Point 4: Certainly the elderly woman in question has a right to refuse treatment – and can do so by executing an advance directive. The fact that she did not do so is both salient and unsurprising. Most of us do not — and all of us should do so. A person or someone who holds his or her healthcare power of attorney may refuse treatment for that person. A nurse, administrator, institution, or company may not — through their policies or any other means. Can you imagine an organization with a policy that forbids employees from helping to save the life of its clients (or of other employees) in an emergency?
A duty to care
To put the matter succinctly, the nurse, if she was a nurse as she told the 911 operator (we know it was a she because copies of the 911 call were shared with the public), had a duty of care to this resident regardless of policies or her own uncertainties. This is a professional and ethical obligation. I am not a lawyer so I cannot say that she had a legal obligation to so. However, Good Samaritan laws offer legal protection to people who give reasonable assistance to those who are injured, ill, in peril, or otherwise incapacitated, especially to doctors and nurses. Good Samaritan laws provide a defense against torts arising from the attempted rescue.
I don’t think such laws don’t constitute a legal duty to rescue. But just as certainly, we don’t expect to see nurses on the phone with a 911 dispatcher refusing to even hand the phone to a passerby so the dispatcher can instruct someone else to administer CPR. And do what? Even though CPR is at best marginally effective in such circumstances, what is the alternative? Just watch them die?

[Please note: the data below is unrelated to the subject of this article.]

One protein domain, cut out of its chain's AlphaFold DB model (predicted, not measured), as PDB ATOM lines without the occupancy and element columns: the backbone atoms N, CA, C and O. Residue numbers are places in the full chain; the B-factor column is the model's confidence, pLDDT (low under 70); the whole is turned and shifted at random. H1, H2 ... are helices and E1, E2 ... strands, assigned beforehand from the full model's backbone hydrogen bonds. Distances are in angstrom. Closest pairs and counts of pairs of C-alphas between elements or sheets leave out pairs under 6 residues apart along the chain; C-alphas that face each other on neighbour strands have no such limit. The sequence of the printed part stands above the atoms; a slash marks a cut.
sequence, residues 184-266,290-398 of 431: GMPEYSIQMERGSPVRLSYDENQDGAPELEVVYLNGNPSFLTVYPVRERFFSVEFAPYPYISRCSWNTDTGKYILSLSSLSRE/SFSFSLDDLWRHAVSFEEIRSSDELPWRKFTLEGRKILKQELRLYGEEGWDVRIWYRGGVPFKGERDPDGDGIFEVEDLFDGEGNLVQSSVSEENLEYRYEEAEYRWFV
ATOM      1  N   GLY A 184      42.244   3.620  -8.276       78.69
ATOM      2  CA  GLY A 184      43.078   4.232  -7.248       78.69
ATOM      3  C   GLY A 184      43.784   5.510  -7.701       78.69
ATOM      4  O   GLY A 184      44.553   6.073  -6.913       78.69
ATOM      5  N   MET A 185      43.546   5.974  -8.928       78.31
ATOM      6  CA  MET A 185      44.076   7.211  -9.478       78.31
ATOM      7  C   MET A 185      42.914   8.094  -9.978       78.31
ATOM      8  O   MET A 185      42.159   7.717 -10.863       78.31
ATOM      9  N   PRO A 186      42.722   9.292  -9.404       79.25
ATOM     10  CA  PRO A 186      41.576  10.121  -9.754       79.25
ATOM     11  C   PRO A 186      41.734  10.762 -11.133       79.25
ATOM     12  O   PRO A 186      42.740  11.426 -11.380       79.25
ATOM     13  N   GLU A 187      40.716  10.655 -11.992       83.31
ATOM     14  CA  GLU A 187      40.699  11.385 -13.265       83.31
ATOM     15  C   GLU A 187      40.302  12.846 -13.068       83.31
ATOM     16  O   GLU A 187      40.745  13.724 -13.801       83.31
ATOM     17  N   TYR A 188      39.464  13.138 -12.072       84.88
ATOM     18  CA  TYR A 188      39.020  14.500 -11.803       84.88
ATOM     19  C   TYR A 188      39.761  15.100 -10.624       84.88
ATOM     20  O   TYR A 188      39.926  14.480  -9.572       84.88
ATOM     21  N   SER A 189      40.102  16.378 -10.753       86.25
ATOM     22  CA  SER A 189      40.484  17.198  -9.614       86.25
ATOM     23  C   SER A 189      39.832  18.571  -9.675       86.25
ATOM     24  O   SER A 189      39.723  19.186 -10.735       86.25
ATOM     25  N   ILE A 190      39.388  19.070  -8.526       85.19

*According to its website (www.brookdale.com) Brookdale is a national company that operates approximately 1,150 communities, with 80,000 associates serving about 100,000 residents every day.
Ehlenbach WJ, Barnatao AE, Curtis JR, et al. Epidemiologic study of in-hospital cardiopulmonary resuscitation in the elderly. N Engl J Med. 2009;361:22-31. www.ucdenver.edu/academics/colleges/medicalschool/departments/medicine/intmed/imrp/CURRICULUM/Documents/Ehlenbach%20WJ–In-hosp%20CPR%20epidemiology%202009.pdf
Hagihara A, Hasegawa M, Abe T, et al. Prehospital epinephrine use and survival in patient with out-of-hospital cardiac arrest. JAMA. 2012;307(11). 1161-8. http://www.acc.org/latest-in-cardiology/articles/2014/07/18/17/33/prehospital-epinephrine-use
Rosenblatt C. Nurse refuses to give CPR, senior dies: Ethical problem or legal issue? Forbes. March 8, 2013. www.forbes.com/sites/carolynrosenblatt/2013/03/08/nurse-refuses-to-give-cpr-senior-dies-ethical-problem-or-legal-issue/
Sasson C, Rogers MAM, Dahl J, Kellerman AL. Predictors of survival from out-of-hospital cardiac arrest: A systematic review. Circulation. 2010;3:63-81 (published online November 10, 2009). www.firstaidcorps.org/wp-content/Predictors-of-Survival-From-Out-of-Hospital-Cardiac-Arrest-A-Systematic-Review-Meta-Analysis.pdf
Leah Curtin is Executive Editor, Professional Outreach for American Nurse Today
To the editors: Thank you for quoting my article on Forbes.com. When one is not acting in the capacity of a nurse, there is no legal duty to render care. The CA Board of Nursing did examine this nurse’s conduct and did not discipline her. She was acting as a coordinator, not as an RN in her job. However, her actions created an uproar and a PR problem for Brookdale, which quickly changed its policy to clarify that an RN in its facility can indeed act to summon 911 in such a matter. What the case did do was remind everyone that we all need to have an Advance Healthcare Directive on hand especially in a non-nursing facility such as assisted living. Staff are helped by knowing what a resident wants in emergencies. In the absence of a directive, 911 will normally be called.
May I use this article for a case study on nursing ethics for a BSN pre-licensure nursing?
Thank you for your consideration,
Dr. Judith Elkins